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Wingman, Leader, Warrior: SrA Dylan Yarbrough

U.S. Air Force Senior Airman Dylan Yarbrough, 50th Civil Engineer Squadron pavements and construction equipment journeyman, is recognized as the “Wingman Leader Warrior” for February 2022

U.S. Air Force Senior Airman Dylan Yarbrough, 50th Civil Engineer Squadron pavements and construction equipment journeyman, is recognized as the “Wingman Leader Warrior” for February 2022, Schriever Space Force Base, Colorado. Yarbrough’s work contributes to the success of the Space Force and Air Force missions by ensuring essential facilities and travel networks remain functional and safe. Yarbrough and the 50th CES do their job so that others at Schriever SFB may do theirs. (U.S. Space Force Photo by LeKendrick Stallworth)


U.S. Air Force Senior Airman Dylan Yarbrough is a pavements and construction equipment journeyman with the 50th Civil Engineer Squadron. With the 50th CES, Yarbrough maintains over $1 billion in property, ensuring suitable infrastructure and uninterrupted utilities in support of more than 190 Department of Defense satellites.

Born in Albuquerque, New Mexico, he spent most of his childhood in Cheyenne, Wyoming, as his father was stationed at F.E. Warren Air Force Base.

“My father, M.K. Yarbrough, retired from the Air Force as a master sergeant in security forces after 21 years of service,” said Yarbrough. “I had a good up-bringing with parents who I credit for me becoming the person I am today.”

As of February, Yarbrough has been in the USAF for four years; he’s been stationed at Schriever Space Force Base since October 2019. Prior to joining the Air Force, the Yarbrough worked various jobs.

“I had no real interest in the jobs I worked,” he said. “I never made more than minimum wage but had no desire to move up in the organizations. I didn't have money for school to take me to a higher role or better career. I was lacking a sense of purpose and wanted to do something meaningful, something with value.”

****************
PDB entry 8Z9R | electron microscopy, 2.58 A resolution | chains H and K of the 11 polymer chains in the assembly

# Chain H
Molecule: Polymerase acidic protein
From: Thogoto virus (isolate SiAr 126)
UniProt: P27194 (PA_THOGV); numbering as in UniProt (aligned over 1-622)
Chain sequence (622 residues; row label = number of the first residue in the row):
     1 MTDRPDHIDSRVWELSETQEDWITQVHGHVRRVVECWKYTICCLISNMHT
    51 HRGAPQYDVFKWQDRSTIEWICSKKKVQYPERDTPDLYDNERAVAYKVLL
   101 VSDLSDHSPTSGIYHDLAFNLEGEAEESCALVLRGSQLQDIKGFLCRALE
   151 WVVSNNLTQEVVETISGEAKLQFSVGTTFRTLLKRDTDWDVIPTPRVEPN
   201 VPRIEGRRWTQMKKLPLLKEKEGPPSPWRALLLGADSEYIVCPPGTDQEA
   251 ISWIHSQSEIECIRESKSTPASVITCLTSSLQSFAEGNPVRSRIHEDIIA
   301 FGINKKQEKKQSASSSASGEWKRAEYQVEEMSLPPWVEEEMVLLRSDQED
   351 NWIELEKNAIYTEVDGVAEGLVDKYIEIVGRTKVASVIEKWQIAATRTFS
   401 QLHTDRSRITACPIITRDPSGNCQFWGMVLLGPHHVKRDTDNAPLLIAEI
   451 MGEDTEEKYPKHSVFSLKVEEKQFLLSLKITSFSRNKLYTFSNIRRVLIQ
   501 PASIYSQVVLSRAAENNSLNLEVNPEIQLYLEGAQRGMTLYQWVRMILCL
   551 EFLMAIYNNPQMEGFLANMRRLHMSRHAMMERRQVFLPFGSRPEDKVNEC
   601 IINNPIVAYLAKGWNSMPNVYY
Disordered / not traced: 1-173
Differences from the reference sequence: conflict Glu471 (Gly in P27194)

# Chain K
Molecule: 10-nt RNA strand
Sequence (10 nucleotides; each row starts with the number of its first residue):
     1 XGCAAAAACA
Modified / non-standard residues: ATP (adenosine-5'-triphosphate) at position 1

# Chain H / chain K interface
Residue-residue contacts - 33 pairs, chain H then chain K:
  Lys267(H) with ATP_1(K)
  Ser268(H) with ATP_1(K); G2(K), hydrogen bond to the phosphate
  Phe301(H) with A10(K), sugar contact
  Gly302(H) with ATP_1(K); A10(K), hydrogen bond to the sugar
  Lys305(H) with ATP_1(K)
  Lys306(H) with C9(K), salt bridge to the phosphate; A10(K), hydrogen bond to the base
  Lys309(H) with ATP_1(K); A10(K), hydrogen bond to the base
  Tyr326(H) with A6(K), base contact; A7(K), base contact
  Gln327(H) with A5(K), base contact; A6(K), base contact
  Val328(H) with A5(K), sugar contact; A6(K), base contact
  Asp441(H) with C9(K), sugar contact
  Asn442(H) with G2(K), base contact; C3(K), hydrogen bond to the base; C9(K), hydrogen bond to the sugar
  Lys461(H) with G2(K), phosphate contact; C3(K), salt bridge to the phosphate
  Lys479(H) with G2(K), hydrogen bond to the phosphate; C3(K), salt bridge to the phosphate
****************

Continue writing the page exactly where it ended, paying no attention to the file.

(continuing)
The 50th CES provides fire and environmental protection; project planning and construction management; contingency planning and disaster response, and much more. The personnel assigned to the 50th CES continue the fine tradition of outstanding performance, garnering recognition and awards since the unit activated in 1992.

The members of the 50th CES get dirty and operate heavy machinery, earning the nickname, “Dirt Boyz.”

“In Colorado, a large part of my responsibilities are snow and ice control — operating snow removal equipment such as plows and push boxes, and the utilization of de-icing materials to ensure safe travel on base,” said Yarbrough. “Other duties involve planning, construction, maintenance, and repair of all travel networks, drainage systems, fences, signs and more. We also support other civil engineers with our heavy equipment capabilities.”

Yarbrough’s work is important to keep the garrison’s mission alive by providing the maintenance, service and improvements needed to ensure safety and functionality of the facilities the mission requires.

“I get to play with Tonka Trucks in real life,” said Yarbrough. “Who wouldn't enjoy that? I like that the results of my work leave behind something observable. Most of all, though, it's the community. The civil engineer and Dirt Boyz community is family. We’re all close and take care of each other. We get dirty together, and after a long day of hard work, we laugh and smile about it together. To me, that's the most important thing.”

“Senior Airman Yarbrough directly contributes to the garrison’s mission as a heavy equipment operator assuring roads are safe,” said U.S. Air Force Tech. Sgt. Levi Blair, 50th CES pavements & equipment non-commissioned officer in charge. “Yarbrough is responsible for ensuring preventative maintenance is complied with. Additionally, he directs a 12-person, $2.5 million equipment fleet in the removal of snow and ice from three million square feet of pavements, ensuring the safety of Team Schriever and 24/7 space operation superiority.”

As Yarbrough’s direct supervisor, Blair continued:

“The Senior Airman has worked ahead of his rank for many years. His drive, attention to detail, and ability to lead is second to none. He’s consistently demonstrated his ability to work outside his comfort zone to lead peers and make the mission successful. There is never a doubt when something needs done, he will make it happen.”

When asked how serving in the USAF has impacted him as a person, Yarbrough said:

“The Air Force has changed me for the better. For starters, it gave me a sense of pride and purpose, which I was missing before joining. Also, I lacked structure and discipline, and I now see how important those characteristics are — now that I've learned them. Communication skills, organizational skills, learning a trade, adopting the Air Force core values, and the list goes on.”